Men are seeking fatherhood later in life, yet aging is associated with decreased sperm quality. Men >40 years old undergoing autologous IVF cycles have lower pregnancy and live birth rates than young men. The increased use of ART to treat age-related infertility necessitates a better understanding of how male age impacts sperm quality and IVF outcomes, and new therapeutic strategies to improve success rates. Chaperone-inducing drugs improve oocyte quality and embryo development in obese mice, but the potential to improve sperm quality has not yet been investigated. The aim of this study was to determine whether treatment of sperm from aged male mice with a chaperone-inducing drug prior to IVF can improve gamete quality and embryo development.
Sperm from C57BL6J male mice that were either “old” (>1-year-old), or “young” (<8 months old) was collected and treated in vitro during capacitation. Sperm quality assessments included motility, zona-binding capacity and mitochondrial activity by flow cytometry. In parallel, sperm was used for IVF and embryo development was analyzed by timelapse imaging.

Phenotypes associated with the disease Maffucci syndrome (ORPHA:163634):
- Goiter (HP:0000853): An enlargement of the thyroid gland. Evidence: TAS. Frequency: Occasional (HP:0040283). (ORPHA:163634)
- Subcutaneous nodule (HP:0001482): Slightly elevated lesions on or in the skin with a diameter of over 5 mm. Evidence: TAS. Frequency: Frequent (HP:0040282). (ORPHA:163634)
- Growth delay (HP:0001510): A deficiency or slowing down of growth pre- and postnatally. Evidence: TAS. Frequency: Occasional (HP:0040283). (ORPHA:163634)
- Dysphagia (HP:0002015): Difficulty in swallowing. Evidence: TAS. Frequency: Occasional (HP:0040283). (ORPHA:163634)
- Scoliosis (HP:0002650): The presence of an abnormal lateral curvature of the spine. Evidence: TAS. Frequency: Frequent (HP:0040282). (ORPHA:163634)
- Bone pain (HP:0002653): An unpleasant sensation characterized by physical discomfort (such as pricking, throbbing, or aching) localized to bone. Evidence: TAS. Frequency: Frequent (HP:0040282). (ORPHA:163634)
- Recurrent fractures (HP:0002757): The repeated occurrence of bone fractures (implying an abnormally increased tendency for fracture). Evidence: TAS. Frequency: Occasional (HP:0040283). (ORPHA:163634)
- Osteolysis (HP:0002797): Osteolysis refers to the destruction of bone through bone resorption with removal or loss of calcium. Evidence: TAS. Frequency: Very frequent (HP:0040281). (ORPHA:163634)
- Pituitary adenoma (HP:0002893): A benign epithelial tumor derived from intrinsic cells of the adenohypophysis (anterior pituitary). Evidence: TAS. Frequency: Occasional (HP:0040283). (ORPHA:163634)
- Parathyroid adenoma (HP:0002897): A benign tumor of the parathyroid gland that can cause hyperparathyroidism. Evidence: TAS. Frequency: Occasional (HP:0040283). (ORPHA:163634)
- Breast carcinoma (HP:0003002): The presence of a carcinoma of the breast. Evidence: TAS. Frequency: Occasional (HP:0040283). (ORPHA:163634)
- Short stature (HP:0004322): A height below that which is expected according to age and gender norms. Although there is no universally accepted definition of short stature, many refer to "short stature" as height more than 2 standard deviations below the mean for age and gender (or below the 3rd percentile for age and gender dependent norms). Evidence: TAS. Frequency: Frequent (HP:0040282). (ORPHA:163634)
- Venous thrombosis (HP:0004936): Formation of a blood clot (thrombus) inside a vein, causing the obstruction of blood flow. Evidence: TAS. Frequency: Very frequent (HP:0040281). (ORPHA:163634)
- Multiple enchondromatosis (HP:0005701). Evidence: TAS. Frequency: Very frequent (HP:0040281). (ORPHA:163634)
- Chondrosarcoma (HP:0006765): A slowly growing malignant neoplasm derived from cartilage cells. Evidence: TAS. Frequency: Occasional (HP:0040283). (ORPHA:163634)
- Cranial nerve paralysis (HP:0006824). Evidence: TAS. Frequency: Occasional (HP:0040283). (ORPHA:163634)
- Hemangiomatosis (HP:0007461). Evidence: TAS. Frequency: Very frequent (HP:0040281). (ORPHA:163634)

Old males had ~15% reduction in pregnancy rates compared to young males. Sperm from old males had reduced motility (N=9-12; P=0.03), lower mitochondrial membrane potential (N=6-11; P=0.04) and impaired zona-binding capacity (N=4-6; P=0.02) compared to young males. Each of these sperm quality parameters was improved by in vitro drug treatment. When sperm was used for IVF, morphokinetic analysis showed that embryos from old males had delayed time to first cleavage (N=21-27; P=0.01). Sperm from older males gave decreased 2-cell (N=7-12; P=0.04) and blastocyst rates (N=7-12; P=0.003). Drug treatment of ‘old’ sperm restored embryo development rates to those of sperm from young males. These results demonstrate that male age negatively impacts the earliest stages of embryo development but that treating sperm in vitro prior to IVF normalises sperm quality and improves embryogenesis.